Hot Pink (released November 7, 2019)
I feel for talented artists looking to break through in 2019. It has to be incredibly tough to catch the eyes and ears of consumers when your livelihood often relies the strength of a fleeting trending topic.
So, in this fast-paced marketplace of smaller screens and even smaller attention spans, how can a rising talent like Amalaratna Zandile Dlamini get noticed?
By cosplaying as a cow, apparently.
Doja Cat’s ridiculous song “Mooo!” became a viral sensation last year, racking up 58 million views on YouTube and instantly raising her stock. Of course, it’s pretty easy to write off a woman pretending to be a cat pretending to be a cow as a lowbrow stunt, but it’s much deeper than that. Yes, “Mooo!” is absolutely absurd but its double entendres are shockingly well-written and Doja is very self-aware, never taking things too seriously. Doja is like Missy Elliott for meme culture – there’s a definite method behind the madness and a ton of talent behind the jokes.
Just like Missy, Doja also has no problems embracing her sexuality. And while I’ve been critical of recent female artists who don’t seem to offer much besides stripper skills, save your think pieces – I’m no prude. I came up in the Lil Kim era, after all. But what puts Doja above her peers is her boundless creativity. While others come off as indistinguishable twerking clones, Doja is an Oculus Rift in a galaxy of outdated Sega Saturns.
Doja’s sophomore album, Hot Pink, is just as unpredictable as her infamous videos. From track to track, you never know what she’s gonna pull out of her bag next. It makes for an incredibly fun listen.
Album opener “Cyber Sex” is ’bout to be every cam girl’s theme song. But instead of the predictable “show n’ tell” lyrics and iPhone metaphors, Doja’s bars drip with humor – from being paranoid about her parents finding her collection of freaky vids or to being annoyed when she realizes her guy is a perv who was profiled on Dateline. She’s anything but predictable.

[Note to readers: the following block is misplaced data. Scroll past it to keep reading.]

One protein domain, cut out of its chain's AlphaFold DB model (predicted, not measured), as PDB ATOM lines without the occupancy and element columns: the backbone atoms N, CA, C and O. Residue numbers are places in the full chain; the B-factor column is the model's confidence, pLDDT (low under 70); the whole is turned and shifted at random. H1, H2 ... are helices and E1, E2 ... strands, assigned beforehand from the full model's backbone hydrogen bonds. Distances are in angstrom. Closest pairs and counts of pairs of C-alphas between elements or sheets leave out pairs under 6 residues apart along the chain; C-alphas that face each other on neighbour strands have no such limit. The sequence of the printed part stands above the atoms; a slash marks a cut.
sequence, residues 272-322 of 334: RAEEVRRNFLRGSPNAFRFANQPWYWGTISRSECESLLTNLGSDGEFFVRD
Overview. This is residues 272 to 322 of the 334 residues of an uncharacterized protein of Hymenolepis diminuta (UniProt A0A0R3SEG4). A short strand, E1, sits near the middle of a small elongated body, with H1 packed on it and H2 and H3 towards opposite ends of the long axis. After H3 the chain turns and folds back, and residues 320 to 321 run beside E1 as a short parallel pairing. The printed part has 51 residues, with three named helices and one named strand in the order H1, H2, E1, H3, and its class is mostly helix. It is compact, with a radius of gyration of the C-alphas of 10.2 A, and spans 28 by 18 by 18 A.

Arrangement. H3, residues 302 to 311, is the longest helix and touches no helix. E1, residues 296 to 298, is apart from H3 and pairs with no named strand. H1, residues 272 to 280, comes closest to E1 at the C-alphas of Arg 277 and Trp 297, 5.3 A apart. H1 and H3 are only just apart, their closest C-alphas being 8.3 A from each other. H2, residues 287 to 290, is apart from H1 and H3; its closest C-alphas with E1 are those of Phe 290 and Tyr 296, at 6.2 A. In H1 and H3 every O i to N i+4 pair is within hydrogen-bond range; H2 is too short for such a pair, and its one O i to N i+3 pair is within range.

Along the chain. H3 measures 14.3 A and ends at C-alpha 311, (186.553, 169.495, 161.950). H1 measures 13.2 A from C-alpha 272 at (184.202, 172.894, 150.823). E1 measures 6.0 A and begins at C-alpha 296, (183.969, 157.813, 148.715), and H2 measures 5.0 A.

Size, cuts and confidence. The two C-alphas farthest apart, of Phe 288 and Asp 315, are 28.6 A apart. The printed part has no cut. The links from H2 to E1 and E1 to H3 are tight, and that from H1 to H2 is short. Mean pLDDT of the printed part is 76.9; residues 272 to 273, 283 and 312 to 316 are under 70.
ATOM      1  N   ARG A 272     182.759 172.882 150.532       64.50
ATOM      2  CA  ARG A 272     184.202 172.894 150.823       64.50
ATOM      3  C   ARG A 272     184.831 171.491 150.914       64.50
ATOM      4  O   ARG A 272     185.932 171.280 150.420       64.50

On that note, probably the most unpredictable thing here is Hot Pink‘s diverse production. The guitar-driven “Rules” sounds like Doja is on a paper chase through the wild west. This track really spotlights her underrated flow – she’s great at alternating her cadence mid-verse yet never losing her place on beat.
Doja goes from a shimmering roller-skate jam on “Say So” to romping through heavyweight synths on “Addiction.” Her R&B-tinged vocals are pretty impressive on the former, and she’s able to deftly mix those same vocals with her usual rap bars on the latter.
A LOT of rappers try to rap and sing on the same track these days. Very few pull it off this well.
Doja’s all over the place in the best of ways. She does her best 90s Janet impression on “Like That” while the shimmering single “Juicy” drags us back to the 2010s with an incredibly addictive bounce. One minute she flips a Blink-182 sample to allow her to play out her pimp fantasies on “Bottom B****,” the next she’s sampling freaking B2K of all things for “Streets,” slowing it down to a complete crawl for a murky cut right out of FKA Twigs’ eclectic playbook.
From the R&B knock of “Talk Dirty” to the breezy vibes of “Better Than Me,” which feel straight out of a Malibu vacation, every single song is a completely different experience. Doja leaves her inhibitions at the door and you never know what you’re going to get next.
Sure, it’s quite clear Doja has a one-track mind – this woman loves talking about sex – but Doja’s playbook is so deep that things never feel repetitive. What the album lacks in cohesion is made up for tenfold in personality.
In a year filled with bland releases, Hot Pink knows how to stand out in a crowd.
What else would you expect from the cat lady in the cow costume?
Best tracks: “Rules,” “Say So,” “Streets”
4 stars out of 5